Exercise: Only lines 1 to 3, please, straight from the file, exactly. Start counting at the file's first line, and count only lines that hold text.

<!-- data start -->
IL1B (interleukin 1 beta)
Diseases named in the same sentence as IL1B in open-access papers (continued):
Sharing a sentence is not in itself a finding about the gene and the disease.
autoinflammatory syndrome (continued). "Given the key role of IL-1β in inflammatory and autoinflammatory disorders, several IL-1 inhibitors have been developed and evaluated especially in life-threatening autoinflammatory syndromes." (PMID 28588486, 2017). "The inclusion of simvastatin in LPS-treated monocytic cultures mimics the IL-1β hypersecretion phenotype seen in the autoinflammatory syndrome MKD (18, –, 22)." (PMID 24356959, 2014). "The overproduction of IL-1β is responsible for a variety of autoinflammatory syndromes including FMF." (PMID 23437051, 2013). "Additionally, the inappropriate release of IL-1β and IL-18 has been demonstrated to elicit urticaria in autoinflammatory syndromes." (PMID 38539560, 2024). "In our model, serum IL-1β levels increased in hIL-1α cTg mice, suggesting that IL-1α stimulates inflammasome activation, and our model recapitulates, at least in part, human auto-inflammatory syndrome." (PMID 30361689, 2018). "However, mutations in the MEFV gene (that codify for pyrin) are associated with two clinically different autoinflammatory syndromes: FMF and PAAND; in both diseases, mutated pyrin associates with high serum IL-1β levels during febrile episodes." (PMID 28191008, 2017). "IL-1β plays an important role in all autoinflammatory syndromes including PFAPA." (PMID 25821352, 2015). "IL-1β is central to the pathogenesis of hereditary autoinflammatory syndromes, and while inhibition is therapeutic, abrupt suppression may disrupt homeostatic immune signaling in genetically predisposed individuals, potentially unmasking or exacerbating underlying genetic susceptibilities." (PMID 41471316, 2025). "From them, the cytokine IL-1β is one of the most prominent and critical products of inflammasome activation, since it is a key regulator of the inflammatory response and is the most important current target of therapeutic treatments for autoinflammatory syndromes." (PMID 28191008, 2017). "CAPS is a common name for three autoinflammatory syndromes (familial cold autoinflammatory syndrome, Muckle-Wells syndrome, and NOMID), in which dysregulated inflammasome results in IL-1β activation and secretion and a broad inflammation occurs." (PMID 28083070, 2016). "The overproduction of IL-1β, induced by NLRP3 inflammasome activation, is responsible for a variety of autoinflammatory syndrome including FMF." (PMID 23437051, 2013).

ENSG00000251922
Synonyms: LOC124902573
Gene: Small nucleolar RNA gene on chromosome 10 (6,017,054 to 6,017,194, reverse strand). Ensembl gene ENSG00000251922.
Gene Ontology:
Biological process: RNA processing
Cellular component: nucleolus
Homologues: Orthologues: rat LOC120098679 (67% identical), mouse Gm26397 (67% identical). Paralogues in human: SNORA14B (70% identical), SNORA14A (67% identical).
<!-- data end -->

IL1B (interleukin 1 beta)
Diseases named in the same sentence as IL1B in open-access papers (continued):
Sharing a sentence is not in itself a finding about the gene and the disease.